Wednesday, February 27, 2013

Tom Whalen

Tom Whalen, who is known as StrongStuff on the web, hails from McAdoo, Pennsylvania.  He grew up helping his Grandmother, the owner of a candy shop, on Sundays in her store.  There was a large rack of comics that he would spend all day reading, and upon his return home he would practice drawing characters from these stories on the drafting table handed down to him from his father.  He credits this as "the origin of [his] drawing career."  He had no formal art training until attending Kutztown University in Pennsylvania.  Whalen has been gaining notoriety in the vector art world for the last five years with the help of DeviantArt, The Cartoonist Society of Philadelphia, and The Autumn Society.  Whalen finds inspiration in "comic books, poster art, movies, pop art, toy packaging, stained glass and religion textbooks from [his] childhood."

In an interview Whalen states that his least favorite part of the design and illustration industry is "the proliferation of desktop publishing. There’s a lot of bad design out there. Just because you might have access to a steam shovel doesn’t mean you’re qualified to use it."  Who is he to judge the value of another's piece of art?  If an individual is enjoying programs such as adobe illustrator, no matter how simply, they should be appreciated solely for their drive to create something.  After all, how does one get better at something without starting off small?  And hey, if I had access to a steam shovel I would try it out just to try it out.

Honestly, I see little to no meaning behind Whalen's work other than aesthetic value.  I could say that his simple color palate and smooth lines represent the sameness that we share and natural harmony in the world, but I do not genuinely believe that.  I feel that he is simply creating something nice to look at.  This being said, the meaning behind what is displayed in the image likely has an influence.  For example, the Star Wars poster incorporates a lot of black and white; the movie is about the struggle between good and evil.  Other than the actual image being displayed, I feel the only real intention behind Whalen's work is to make a cohesive and aesthetically pleasing image.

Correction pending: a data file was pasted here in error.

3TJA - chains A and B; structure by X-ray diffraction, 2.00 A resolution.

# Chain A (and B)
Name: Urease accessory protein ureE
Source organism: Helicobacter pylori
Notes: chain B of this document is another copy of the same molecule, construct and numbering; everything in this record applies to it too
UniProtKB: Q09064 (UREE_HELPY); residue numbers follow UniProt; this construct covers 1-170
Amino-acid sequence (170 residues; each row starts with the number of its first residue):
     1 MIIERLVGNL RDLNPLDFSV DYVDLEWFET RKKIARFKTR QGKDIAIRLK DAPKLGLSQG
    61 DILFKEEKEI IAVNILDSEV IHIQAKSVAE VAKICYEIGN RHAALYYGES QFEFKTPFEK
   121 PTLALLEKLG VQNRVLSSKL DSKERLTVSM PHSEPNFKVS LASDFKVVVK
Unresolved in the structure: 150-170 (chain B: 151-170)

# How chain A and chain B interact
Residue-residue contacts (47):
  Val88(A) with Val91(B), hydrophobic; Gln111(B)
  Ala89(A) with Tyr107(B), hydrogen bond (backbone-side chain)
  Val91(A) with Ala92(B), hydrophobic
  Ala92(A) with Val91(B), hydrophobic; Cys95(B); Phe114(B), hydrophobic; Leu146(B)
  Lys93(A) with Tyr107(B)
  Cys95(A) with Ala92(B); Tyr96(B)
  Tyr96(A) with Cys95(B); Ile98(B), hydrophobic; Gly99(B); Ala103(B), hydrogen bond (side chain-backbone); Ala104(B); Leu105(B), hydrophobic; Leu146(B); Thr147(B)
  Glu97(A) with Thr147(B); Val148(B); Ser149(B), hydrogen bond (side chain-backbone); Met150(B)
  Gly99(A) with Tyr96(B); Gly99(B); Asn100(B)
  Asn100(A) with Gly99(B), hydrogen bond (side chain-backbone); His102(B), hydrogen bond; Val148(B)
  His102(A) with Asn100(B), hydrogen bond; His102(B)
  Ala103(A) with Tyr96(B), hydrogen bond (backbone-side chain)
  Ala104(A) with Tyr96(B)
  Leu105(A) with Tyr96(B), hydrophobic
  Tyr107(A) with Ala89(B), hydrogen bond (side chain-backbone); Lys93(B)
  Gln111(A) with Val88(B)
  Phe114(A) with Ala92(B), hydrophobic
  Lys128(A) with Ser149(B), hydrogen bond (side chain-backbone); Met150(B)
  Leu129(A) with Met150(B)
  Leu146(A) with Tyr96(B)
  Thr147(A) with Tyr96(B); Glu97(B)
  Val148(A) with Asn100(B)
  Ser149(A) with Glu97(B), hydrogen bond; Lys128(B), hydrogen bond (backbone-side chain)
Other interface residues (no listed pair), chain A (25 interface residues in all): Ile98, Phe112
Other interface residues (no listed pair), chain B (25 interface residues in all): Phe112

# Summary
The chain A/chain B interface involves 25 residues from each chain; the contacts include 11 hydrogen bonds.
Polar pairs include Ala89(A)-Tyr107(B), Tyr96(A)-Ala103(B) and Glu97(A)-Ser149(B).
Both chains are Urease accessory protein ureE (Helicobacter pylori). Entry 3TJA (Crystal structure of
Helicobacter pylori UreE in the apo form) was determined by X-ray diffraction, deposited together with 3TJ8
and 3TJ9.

I really enjoy the concept and aesthetic quality of Whalen's work.  The simplified shapes and color palette makes those presented appear even stronger.  The colors chosen for many of his pieces are muted blues, greens, and oranges which compliment each other greatly.  I think the color palette he chooses to work with combined with the style of his vector art give a very vintage feel to the posters.  This influences the viewer; they may possibly be feeling nostalgia towards their childhood, I know I did when I saw the Toy Story image.

I do not have any critiques for Whalen's work; most to all of it looks good to me.  I think the simplicity of larger figures, such as Yoda below, balance out the detail in smaller figures, such as the storm-trooper.  I had the pleasure of finding Whalen's work simply by googling "vector artist".  I believe he is fairly popular in the vector art scene, gaining notoriety and even having gallery shows.  In September he had a two-man gallery show with a fellow artist, called "Around the World in an 80's Daze" at gallery 1988.

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